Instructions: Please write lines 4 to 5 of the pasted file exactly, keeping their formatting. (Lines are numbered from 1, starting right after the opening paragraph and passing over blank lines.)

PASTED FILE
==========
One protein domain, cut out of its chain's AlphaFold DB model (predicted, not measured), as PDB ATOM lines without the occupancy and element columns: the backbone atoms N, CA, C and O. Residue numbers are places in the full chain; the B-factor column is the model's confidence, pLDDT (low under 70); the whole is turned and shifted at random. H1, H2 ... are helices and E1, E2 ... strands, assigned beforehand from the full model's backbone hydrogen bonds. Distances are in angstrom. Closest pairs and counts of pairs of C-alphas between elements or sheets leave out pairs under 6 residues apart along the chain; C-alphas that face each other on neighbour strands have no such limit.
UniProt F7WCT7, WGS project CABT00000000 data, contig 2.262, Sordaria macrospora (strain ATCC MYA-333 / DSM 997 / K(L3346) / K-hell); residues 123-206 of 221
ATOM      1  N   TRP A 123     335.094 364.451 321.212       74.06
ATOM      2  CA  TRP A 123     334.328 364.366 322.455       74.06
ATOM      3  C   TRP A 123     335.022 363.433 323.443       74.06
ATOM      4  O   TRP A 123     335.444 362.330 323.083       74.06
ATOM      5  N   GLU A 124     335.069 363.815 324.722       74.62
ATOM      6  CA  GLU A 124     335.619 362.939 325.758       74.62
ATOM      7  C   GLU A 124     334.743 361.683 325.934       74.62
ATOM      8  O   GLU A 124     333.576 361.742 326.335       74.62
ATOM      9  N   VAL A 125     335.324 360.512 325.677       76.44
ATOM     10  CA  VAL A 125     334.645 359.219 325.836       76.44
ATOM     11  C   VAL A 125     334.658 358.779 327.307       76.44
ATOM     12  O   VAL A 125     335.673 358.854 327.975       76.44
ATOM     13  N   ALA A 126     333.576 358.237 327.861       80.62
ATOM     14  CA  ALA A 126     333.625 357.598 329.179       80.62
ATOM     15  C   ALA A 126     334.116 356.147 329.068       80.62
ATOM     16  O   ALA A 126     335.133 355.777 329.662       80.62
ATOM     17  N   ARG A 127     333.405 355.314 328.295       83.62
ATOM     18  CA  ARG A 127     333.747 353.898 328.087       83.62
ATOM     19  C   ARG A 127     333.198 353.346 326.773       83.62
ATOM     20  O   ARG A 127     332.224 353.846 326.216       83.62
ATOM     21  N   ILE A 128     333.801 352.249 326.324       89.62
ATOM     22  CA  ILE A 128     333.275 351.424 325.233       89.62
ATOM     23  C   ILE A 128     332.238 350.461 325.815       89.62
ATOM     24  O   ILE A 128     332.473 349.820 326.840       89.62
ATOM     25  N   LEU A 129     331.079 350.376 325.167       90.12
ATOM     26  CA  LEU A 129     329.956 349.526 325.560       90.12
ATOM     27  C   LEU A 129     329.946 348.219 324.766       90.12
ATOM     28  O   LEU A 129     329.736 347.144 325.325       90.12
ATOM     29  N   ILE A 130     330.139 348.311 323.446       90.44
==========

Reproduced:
ATOM      3  C   TRP A 123     335.022 363.433 323.443       74.06
ATOM      4  O   TRP A 123     335.444 362.330 323.083       74.06